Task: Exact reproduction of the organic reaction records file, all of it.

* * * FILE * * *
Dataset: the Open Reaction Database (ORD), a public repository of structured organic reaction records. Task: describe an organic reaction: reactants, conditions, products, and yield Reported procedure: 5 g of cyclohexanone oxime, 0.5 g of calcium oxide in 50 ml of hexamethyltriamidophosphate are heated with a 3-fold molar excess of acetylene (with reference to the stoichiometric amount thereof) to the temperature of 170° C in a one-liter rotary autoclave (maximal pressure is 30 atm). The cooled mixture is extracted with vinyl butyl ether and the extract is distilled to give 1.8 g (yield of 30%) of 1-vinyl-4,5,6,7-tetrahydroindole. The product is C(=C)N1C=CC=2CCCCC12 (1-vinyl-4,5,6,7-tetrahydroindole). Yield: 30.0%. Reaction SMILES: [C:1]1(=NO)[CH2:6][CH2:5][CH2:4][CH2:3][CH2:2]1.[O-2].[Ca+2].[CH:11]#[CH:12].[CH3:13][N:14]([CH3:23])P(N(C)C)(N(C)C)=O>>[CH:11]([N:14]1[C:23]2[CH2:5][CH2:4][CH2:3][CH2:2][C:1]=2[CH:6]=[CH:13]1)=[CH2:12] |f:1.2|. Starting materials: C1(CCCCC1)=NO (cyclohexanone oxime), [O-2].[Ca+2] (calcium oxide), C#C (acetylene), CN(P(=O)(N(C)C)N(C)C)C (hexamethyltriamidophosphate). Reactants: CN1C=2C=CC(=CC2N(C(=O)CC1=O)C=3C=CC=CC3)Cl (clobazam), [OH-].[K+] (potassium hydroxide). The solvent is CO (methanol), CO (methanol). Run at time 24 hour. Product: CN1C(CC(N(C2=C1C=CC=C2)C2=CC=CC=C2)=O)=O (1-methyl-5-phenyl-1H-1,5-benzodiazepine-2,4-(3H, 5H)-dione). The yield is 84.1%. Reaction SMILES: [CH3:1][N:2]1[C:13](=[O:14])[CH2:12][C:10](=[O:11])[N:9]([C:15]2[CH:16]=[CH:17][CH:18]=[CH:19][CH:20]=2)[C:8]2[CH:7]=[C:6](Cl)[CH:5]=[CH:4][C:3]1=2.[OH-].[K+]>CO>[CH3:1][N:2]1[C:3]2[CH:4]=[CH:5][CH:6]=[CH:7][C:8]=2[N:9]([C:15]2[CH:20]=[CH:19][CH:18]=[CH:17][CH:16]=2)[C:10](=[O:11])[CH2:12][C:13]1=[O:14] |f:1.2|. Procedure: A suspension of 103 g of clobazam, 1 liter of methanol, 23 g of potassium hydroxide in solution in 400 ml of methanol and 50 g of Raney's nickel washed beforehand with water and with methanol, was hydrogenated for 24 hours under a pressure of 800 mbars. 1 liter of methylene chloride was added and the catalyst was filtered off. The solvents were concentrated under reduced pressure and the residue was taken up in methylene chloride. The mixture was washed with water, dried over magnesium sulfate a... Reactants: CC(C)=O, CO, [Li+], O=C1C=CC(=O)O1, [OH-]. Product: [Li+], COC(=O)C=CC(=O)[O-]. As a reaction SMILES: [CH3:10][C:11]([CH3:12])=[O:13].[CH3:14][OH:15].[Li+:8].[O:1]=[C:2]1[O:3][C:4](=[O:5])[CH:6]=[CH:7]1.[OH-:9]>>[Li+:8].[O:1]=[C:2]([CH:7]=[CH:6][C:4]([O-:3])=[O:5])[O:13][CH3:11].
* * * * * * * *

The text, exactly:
Dataset: the Open Reaction Database (ORD), a public repository of structured organic reaction records. Task: describe an organic reaction: reactants, conditions, products, and yield Reported procedure: 5 g of cyclohexanone oxime, 0.5 g of calcium oxide in 50 ml of hexamethyltriamidophosphate are heated with a 3-fold molar excess of acetylene (with reference to the stoichiometric amount thereof) to the temperature of 170° C in a one-liter rotary autoclave (maximal pressure is 30 atm). The cooled mixture is extracted with vinyl butyl ether and the extract is distilled to give 1.8 g (yield of 30%) of 1-vinyl-4,5,6,7-tetrahydroindole. The product is C(=C)N1C=CC=2CCCCC12 (1-vinyl-4,5,6,7-tetrahydroindole). Yield: 30.0%. Reaction SMILES: [C:1]1(=NO)[CH2:6][CH2:5][CH2:4][CH2:3][CH2:2]1.[O-2].[Ca+2].[CH:11]#[CH:12].[CH3:13][N:14]([CH3:23])P(N(C)C)(N(C)C)=O>>[CH:11]([N:14]1[C:23]2[CH2:5][CH2:4][CH2:3][CH2:2][C:1]=2[CH:6]=[CH:13]1)=[CH2:12] |f:1.2|. Starting materials: C1(CCCCC1)=NO (cyclohexanone oxime), [O-2].[Ca+2] (calcium oxide), C#C (acetylene), CN(P(=O)(N(C)C)N(C)C)C (hexamethyltriamidophosphate). Reactants: CN1C=2C=CC(=CC2N(C(=O)CC1=O)C=3C=CC=CC3)Cl (clobazam), [OH-].[K+] (potassium hydroxide). The solvent is CO (methanol), CO (methanol). Run at time 24 hour. Product: CN1C(CC(N(C2=C1C=CC=C2)C2=CC=CC=C2)=O)=O (1-methyl-5-phenyl-1H-1,5-benzodiazepine-2,4-(3H, 5H)-dione). The yield is 84.1%. Reaction SMILES: [CH3:1][N:2]1[C:13](=[O:14])[CH2:12][C:10](=[O:11])[N:9]([C:15]2[CH:16]=[CH:17][CH:18]=[CH:19][CH:20]=2)[C:8]2[CH:7]=[C:6](Cl)[CH:5]=[CH:4][C:3]1=2.[OH-].[K+]>CO>[CH3:1][N:2]1[C:3]2[CH:4]=[CH:5][CH:6]=[CH:7][C:8]=2[N:9]([C:15]2[CH:20]=[CH:19][CH:18]=[CH:17][CH:16]=2)[C:10](=[O:11])[CH2:12][C:13]1=[O:14] |f:1.2|. Procedure: A suspension of 103 g of clobazam, 1 liter of methanol, 23 g of potassium hydroxide in solution in 400 ml of methanol and 50 g of Raney's nickel washed beforehand with water and with methanol, was hydrogenated for 24 hours under a pressure of 800 mbars. 1 liter of methylene chloride was added and the catalyst was filtered off. The solvents were concentrated under reduced pressure and the residue was taken up in methylene chloride. The mixture was washed with water, dried over magnesium sulfate a... Reactants: CC(C)=O, CO, [Li+], O=C1C=CC(=O)O1, [OH-]. Product: [Li+], COC(=O)C=CC(=O)[O-]. As a reaction SMILES: [CH3:10][C:11]([CH3:12])=[O:13].[CH3:14][OH:15].[Li+:8].[O:1]=[C:2]1[O:3][C:4](=[O:5])[CH:6]=[CH:7]1.[OH-:9]>>[Li+:8].[O:1]=[C:2]([CH:7]=[CH:6][C:4]([O-:3])=[O:5])[O:13][CH3:11].